I need to expand on this at some point, but Patrick touches on a growing interest of mine that relates to what we do, what we care about, and what happens when they collide. That, no matter what we do to make our living, it can be shaped by our fascinations. That, when we allow our unrelated personal fascinations to infuse our work (and vice-versa), it can lead our life in unexpected directions. It’s also just a great conversation between two guys who I admire greatly.

I Never Wanted to Take Your Guns Away

Howie on Google Search: Or how a little Google will do you. Allow me to explain…

Jim Carrey did a spoof on Funny or Die, which I found through a Google search after reading this on Huffington Post. Then I thought maybe Carrey is small fry against the NRA and FOX News. But if those people had Googled, they would find he has 10 million Twitter followers versus only two and a half million for FOX News and 145,000 for the NRA.

They’d also find FOX News has more than one million viewers watching at any given time and the NRA has more than four million members, which means they have one tenth the fans of Jim Carrey. How many times do I have to say ‘a little Google would do ya’? Heck, even a Yahoo Search would have helped!

As Web Search Goes Mobile, Google Loses its Edge

Gini on Mobile Search: Because of all the writing I do every day, I spend a lot of time studying Google, search engine optimization, and other things that will help us continue to grow through content. That’s why I found this New York Times article so interesting. No longer do we go to the web on our phones and tablets to find something; we go to an app. Yelp if we need a restaurant recommendation, Amazon for goods, books, and wares, Apple to bypass the counter register, and the WeatherBug to see if what kind of wind is facing a bike ride. Soon the day of link building and first page results will be gone. Are you ready?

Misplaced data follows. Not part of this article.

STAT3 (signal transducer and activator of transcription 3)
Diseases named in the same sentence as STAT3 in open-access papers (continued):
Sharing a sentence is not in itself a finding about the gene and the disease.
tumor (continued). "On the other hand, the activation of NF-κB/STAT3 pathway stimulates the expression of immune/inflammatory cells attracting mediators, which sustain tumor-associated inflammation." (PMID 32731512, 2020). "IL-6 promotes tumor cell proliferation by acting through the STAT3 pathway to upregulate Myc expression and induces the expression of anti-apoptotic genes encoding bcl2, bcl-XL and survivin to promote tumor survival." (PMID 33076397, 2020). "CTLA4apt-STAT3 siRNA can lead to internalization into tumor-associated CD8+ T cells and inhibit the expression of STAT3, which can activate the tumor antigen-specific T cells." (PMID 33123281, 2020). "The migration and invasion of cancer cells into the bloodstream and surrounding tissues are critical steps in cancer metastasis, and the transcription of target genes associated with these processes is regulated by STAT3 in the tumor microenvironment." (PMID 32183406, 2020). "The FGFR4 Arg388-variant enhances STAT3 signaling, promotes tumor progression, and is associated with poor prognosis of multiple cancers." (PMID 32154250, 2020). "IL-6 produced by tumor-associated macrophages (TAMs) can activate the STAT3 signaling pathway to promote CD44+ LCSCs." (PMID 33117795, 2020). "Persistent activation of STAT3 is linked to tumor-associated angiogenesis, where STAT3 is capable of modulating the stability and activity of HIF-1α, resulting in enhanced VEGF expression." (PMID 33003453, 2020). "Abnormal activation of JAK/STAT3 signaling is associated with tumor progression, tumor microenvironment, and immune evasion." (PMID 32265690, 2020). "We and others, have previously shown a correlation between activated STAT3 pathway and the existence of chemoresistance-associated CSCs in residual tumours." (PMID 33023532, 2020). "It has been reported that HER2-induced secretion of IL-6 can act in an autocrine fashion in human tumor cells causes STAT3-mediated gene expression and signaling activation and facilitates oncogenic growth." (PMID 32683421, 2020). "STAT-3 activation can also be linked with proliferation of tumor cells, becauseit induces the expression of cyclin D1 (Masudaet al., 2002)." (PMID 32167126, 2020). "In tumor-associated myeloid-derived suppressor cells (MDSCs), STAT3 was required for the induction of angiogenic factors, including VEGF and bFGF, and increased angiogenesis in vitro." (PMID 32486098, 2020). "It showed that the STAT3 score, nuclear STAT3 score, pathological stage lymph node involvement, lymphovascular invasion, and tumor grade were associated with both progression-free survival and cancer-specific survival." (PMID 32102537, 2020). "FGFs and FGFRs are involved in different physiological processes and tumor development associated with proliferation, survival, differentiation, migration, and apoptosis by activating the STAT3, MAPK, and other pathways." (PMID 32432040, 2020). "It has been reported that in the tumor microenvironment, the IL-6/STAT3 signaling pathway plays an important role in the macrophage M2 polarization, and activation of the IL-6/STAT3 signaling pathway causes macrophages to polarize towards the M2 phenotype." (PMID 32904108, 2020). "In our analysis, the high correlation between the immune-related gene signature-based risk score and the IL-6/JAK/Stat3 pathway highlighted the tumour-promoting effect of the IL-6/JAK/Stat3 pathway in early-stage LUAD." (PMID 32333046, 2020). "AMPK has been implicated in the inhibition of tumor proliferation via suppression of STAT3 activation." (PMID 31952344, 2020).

Be sure to subscribe for free by Email or RSS to automatically receive future editions of The Three Things series and more from A Better Mess.

The Three Things #26

The Three Things, is a weekly series where Gini Dietrich from Spin Sucks, Howie Goldfarb and I share the one thing that captured our attention and that we believe to be worthy of yours.

Find The Thing You’re Most Passionate About, Then Do It On Nights And Weekends For The Rest Of Your Life | The Onion – America’s Finest News Source

Michael on Passion Projects: If, like me, you make any kind of an attempt to balance a job, a family, and a passion project, you must read this. Hat tip to Dan and Merlin for sharing this on the latest latest Back to Work. That’s all there is to be said about this, seriously, just go and read it.

Why the World is Losing Faith in Democracy

Howie on Democracy: This is a great timely discussion on the subject. Vermont just had a big fight against wind power. They want to build massive wind farms on mountain tops destroying the views, the ecosystem, and causing erosion problems. All in the name of going green, even though the power generated is so small it doesn’t make sense. Yet Ben and Jerry’s, Senator Bernie Sanders, and many environmental groups opposed a law giving towns the right to decide if wind comes to their mountain tops. In the United States, we all feel all politicians are owned by big business and special interests. So is our democracy in decline? Seems like it.

Long Night at Today

Gini on TV Drama: When Ann Curry left The Today Show more than a year ago, I watched with some interest, particularly because I thought she was a great replacement to Katie Couric, deserved the promotion, and was very good at delivering relevant news. But also because she never really said anything about what happened choosing, instead, to let others tell her side of the story, even if it was pure speculation. While this still doesn’t tell her side of the story, it’s a very well-researched, thoughtful, and balanced piece about what’s happening at the once most popular morning show program.